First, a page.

SH comments on how covert recordings in proceedings can be then used in litigation

Paul Reeves, employment partner at Stephenson Harwood (SH), has commented on how covert recordings in disciplinary and grievance proceedings can be used in subsequent litigation.

He said: ‘The employment tribunal [ET] rules allow tribunals a wide discretion to determine whether evidence is admissible. Essentially, evidence will generally be admissible if it is relevant to an issue between the parties. The following applies to both disciplinary and grievance proceedings.

‘Previously, case law stated that discussions in “open hearings” recorded covertly by the employee will be admissible before the ET, but recordings of private “deliberations” between those adjudicating the disciplinary and grievance are not, so long as such conversations formed part of the usual course of proceedings and not whimsical comments unrelated to the issue at hand.’

Reeves continued: ‘In a recent case, the claimant resigned alleging sexual harassment, sex discrimination and constructive unfair dismissal. During both her grievance and disciplinary hearings, the claimant covertly recorded both “public” and “private” conversations connected with the hearings. The employer objected to the admissibility of the private conversations. The ET ruled that the private discussions were admissible. The Employment Appeal Tribunal [EAT] agreed.

‘The contents of the private deliberations included vulgar references about the claimant and conversations detailing the fact that the manager hearing the grievance was deliberately avoiding the key issues that required consideration in order to perform a fair hearing.’

According to Reeves, technology such as smartphones has made it easy for individuals to make covert recordings — ‘no longer will the clunk of a tape recorder blow an individual’s cover’, he said. Increasingly, added Reeves, we are seeing all types of meetings being recorded covertly — not just disciplinary and grievance hearings.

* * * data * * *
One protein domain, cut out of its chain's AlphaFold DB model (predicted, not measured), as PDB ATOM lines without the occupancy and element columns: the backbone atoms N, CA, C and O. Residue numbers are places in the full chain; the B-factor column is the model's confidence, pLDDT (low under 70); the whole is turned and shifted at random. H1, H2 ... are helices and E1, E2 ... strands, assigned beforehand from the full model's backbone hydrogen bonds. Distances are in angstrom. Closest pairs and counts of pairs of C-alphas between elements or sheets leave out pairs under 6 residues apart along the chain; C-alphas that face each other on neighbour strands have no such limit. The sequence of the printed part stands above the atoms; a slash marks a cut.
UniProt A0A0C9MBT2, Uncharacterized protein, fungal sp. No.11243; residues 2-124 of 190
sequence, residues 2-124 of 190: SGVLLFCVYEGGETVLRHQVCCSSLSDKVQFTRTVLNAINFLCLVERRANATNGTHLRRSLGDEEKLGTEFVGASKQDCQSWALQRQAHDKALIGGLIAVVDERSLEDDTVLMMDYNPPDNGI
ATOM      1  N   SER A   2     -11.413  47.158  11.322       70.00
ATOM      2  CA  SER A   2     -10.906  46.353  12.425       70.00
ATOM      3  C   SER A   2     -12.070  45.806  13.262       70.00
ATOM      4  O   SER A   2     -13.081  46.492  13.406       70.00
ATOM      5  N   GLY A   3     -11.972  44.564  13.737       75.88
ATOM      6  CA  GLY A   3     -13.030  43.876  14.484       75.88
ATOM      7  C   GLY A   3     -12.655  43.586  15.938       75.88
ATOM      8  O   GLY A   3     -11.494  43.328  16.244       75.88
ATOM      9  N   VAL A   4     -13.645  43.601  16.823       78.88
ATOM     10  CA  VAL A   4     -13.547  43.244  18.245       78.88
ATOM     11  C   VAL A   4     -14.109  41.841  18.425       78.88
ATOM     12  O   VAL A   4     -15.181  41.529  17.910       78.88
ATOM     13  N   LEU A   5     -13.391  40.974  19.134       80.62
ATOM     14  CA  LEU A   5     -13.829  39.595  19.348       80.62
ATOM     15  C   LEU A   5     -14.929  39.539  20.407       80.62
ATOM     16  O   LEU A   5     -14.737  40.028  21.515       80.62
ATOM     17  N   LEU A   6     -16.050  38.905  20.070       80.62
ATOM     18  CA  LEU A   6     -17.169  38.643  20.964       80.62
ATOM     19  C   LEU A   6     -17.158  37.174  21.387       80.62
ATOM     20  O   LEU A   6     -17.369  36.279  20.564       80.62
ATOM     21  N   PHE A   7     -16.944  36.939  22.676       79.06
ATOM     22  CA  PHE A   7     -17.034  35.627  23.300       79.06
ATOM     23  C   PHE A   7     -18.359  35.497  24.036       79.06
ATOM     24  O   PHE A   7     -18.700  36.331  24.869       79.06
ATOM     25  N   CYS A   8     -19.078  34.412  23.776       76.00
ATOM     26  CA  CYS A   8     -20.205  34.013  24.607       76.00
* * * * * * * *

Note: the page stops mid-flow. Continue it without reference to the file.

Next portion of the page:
‘This case serves as a warning to be extra vigilant. It is likely that claimant advisers will encourage their clients to record proceedings covertly, especially in particularly contentious cases.’

SH’s advice is to ask the individual at the outset if they are recording the hearing or meeting. If yes and you are comfortable having it recorded then:

  • Have the device where it can clearly capture everyone’s voice
  • Also keep a contemporaneous note of the hearing in case the recording is lost or is of poor quality
  • Agree who will be responsible for producing the transcript and who will pay (for example will you share the cost?)
  • Ensure that each party has a copy of the recording at the conclusion of hearing or meeting — you don’t want the individual to walk away with the only recording
  • Keep the device away from any background noise (for example air-conditioning vents or windows)

Reeves said: ‘However, if you are not comfortable being recorded, then you can address that with the individual. You do not have to agree to the meeting being recorded.’

He concluded: ‘Even if the individual denies they are recording the hearing, assume they are and ensure that all deliberations are conducted in a room separate to the hearing or meeting. You must not discuss the matter if the individual leaves the room for any period of time during the hearing. Just as with any written communication, be careful to avoid any comment during your meeting or deliberations you would not be happy for the individual to hear.’

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